Welsh Ambulance Service

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The Welsh Ambulance Service, formally the Welsh Ambulance Services NHS Trust (Welsh: Ymddiriedolaeth GIG Gwasanaethau Ambiwlans Cymru), is the national ambulance service for Wales and one of the three NHS trusts in the country. It was established on 1 April 1998 and has 2,500 staff providing ambulance and related services to the 2.9 million residents of Wales.[1]


The Welsh Ambulance Service's headquarters is located at H.M. Stanley Hospital, St Asaph, Denbighshire. The service is currently divided into three regions:

  • Central and West Region – based at Ty Maes Y Gruffudd, Cefn Coed Hospital, Cockett, Swansea
  • North Region – based at H.M. Stanley Hospital, St Asaph, Denbighshire
  • South-East Region – based at Vantage Point House, Ty Coch Industrial Estate, Cwmbran

The service is currently investing heavily as part of a five-year modernisation plan, this will see the end of Regions and management will be via Heads of Services aligned to the Health Board areas along with a Head of Service for the Clinical Contact Centres and Head of Service for Production which oversee's the resources available within the geographical areas.


A Welsh Ambulance Service ambulance

The Welsh Ambulance Service provides:

Emergency Medical Services (EMS) - This service responds to emergency 999 calls and GP's urgent calls. A standard crew combination for this service would normally consist of a Paramedic and an Emergency Medical Technician. However double Paramedic / double Technician crews are not uncommon. As of 2013, the majority of the EMS fleet consists of Wilker Mercedes Benz 519 Sprinter Ambulances, And Honda CRV / Ford Focus Rapid Response Vehicles.

Wales Air Ambulance

Helicopter Emergency Medical Service (HEMS) - Wales is served by three helicopters operated by Wales Air Ambulance. The service has paramedics and helicopters stationed at Caernarfon, Welshpool and Swansea. Combined, the HEMS units are capable of reaching a critically ill patient anywhere in Wales within 20 minutes of receiving a call. Each helicopter crew consists of a pilot and two critical care Paramedics. The service is charity funded and operated by Bond Air Services but carries the Welsh ambulance service trust logo, equipment and paramedics as part of a joint operation. As of 2012, all three aircraft operated by the charity are Eurocopter EC135's

Patient Care Services (PCS) - This service deals with the planned care aspect of ambulance work. PCS staff usually provide transport between home and healthcare facilities or some inter-hospital transfers.

Urgent Care Service (UCS) - This service bridges the gap between PCS and EMS, allowing for patients to be transferred between home and hospital or hospital to hospital while meeting the advanced needs that some of these patients may have (such as oxygen administration and continuous monitoring). UCS ambulance crews may also be allocated to EMS calls at times of high demand and following clinical telephony triage by a nurse or face to face triage by Advanced Paramedic Practitioners or Paramedic Practitioners working from a Rapid Response Vehicle.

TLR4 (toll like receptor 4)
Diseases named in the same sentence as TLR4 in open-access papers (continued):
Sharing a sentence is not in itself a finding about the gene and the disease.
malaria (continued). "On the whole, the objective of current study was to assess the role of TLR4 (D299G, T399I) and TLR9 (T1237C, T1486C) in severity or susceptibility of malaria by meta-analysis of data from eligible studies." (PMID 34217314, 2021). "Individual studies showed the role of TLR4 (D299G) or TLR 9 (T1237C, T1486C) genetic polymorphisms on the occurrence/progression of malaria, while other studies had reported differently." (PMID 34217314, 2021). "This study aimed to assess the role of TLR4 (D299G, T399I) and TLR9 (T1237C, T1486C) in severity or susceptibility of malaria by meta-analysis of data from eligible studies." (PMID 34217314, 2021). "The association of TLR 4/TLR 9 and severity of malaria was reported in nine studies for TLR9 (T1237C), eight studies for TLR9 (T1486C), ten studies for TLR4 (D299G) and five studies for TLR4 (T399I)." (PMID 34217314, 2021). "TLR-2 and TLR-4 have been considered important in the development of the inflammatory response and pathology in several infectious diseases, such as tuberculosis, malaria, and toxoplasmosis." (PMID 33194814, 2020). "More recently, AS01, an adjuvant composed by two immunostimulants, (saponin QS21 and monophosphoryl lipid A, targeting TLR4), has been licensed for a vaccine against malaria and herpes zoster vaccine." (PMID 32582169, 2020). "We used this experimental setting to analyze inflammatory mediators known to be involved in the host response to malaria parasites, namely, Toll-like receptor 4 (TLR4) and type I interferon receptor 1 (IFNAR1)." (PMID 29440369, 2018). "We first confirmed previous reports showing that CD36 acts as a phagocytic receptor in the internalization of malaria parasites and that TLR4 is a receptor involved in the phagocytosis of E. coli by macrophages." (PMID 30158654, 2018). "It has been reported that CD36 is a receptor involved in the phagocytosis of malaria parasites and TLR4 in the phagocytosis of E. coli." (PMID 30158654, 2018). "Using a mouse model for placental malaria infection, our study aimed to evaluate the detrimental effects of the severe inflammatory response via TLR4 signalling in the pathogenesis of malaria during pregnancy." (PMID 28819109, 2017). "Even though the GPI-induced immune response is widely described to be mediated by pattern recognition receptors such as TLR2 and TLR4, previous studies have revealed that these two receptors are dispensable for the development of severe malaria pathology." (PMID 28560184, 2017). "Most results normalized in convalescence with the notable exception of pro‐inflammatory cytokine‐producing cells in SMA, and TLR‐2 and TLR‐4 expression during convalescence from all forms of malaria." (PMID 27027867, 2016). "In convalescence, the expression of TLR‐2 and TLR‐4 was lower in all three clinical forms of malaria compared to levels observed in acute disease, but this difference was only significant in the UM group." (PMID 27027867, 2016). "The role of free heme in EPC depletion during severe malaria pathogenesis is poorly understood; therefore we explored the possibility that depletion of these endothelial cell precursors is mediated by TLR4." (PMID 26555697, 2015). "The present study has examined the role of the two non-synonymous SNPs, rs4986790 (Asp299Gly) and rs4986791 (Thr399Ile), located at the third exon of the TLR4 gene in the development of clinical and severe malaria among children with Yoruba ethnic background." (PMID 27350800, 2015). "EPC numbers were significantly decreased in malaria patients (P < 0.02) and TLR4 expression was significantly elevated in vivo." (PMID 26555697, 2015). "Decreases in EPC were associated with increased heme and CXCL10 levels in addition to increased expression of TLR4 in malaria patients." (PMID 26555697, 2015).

NHS Direct Wales is a 24-hour telephone and internet health advice service provided by NHS Wales to enable people to obtain advice when use of the national emergency telephone number (999 or 112) does not seem to be appropriate but there is some degree of urgency. NHS Direct Wales supports EMS Operations by providing clinically triage for "Green 3" calls that are deemed suitable. More than 45% of 999 calls have a disposition of not requiring 999 conveyance. In addition during times of escalation other calls deemed suitable are triaged. It does not replace any of the existing emergency or non-emergency medical services but complements those already existing and enables callers who might not be fully able to diagnose themselves to be directed to care of an appropriate level of urgency, including transport to hospital if the diagnosis merits that action.

Community First Responders (CFR) - CFRs are volunteers from the community trained in basic first aid, oxygen administration and the use of an Automated External Defibrillator (AED). They are used by the ambulance service mostly in rural areas to provide basic care, such as Cardio-Pulmonary Resuscitation (CPR) before an EMS crew arrives. As CFRs are usually only sent to local calls in specified communities, they often arrive before an EMS ambulance crew, even without the use of blue lights and sirens. Whilst most CFR teams are the sole responsibility of WAST, a number of teams (especially in the county of Powys) are made up of regular divisions from St John Ambulance in Wales although this does not give them any exemptions.

There are developing numbers of Advanced Paramedic (MSc aligned to the Workforce Education & Development Service Wales Framework for advanced practice) Practitioners in the service who through their extended scope of practice are working toward advancing the service their patients receive with "see and treat" and "see and refer" models of care.

In 2012 a strategic review of the service was commissioned by the Welsh Assembly Government and was conducted by Professor Siobhan McClelland and published in April 2013.[2]

See also


  1. "Home: About us". Welsh Ambulance Service. Retrieved 3 August 2014.<templatestyles src="Module:Citation/CS1/styles.css"></templatestyles>
  2. "Strategic Review of Welsh Ambulance Services". Welsh Government. 25 June 2013. Retrieved 3 August 2014.<templatestyles src="Module:Citation/CS1/styles.css"></templatestyles>

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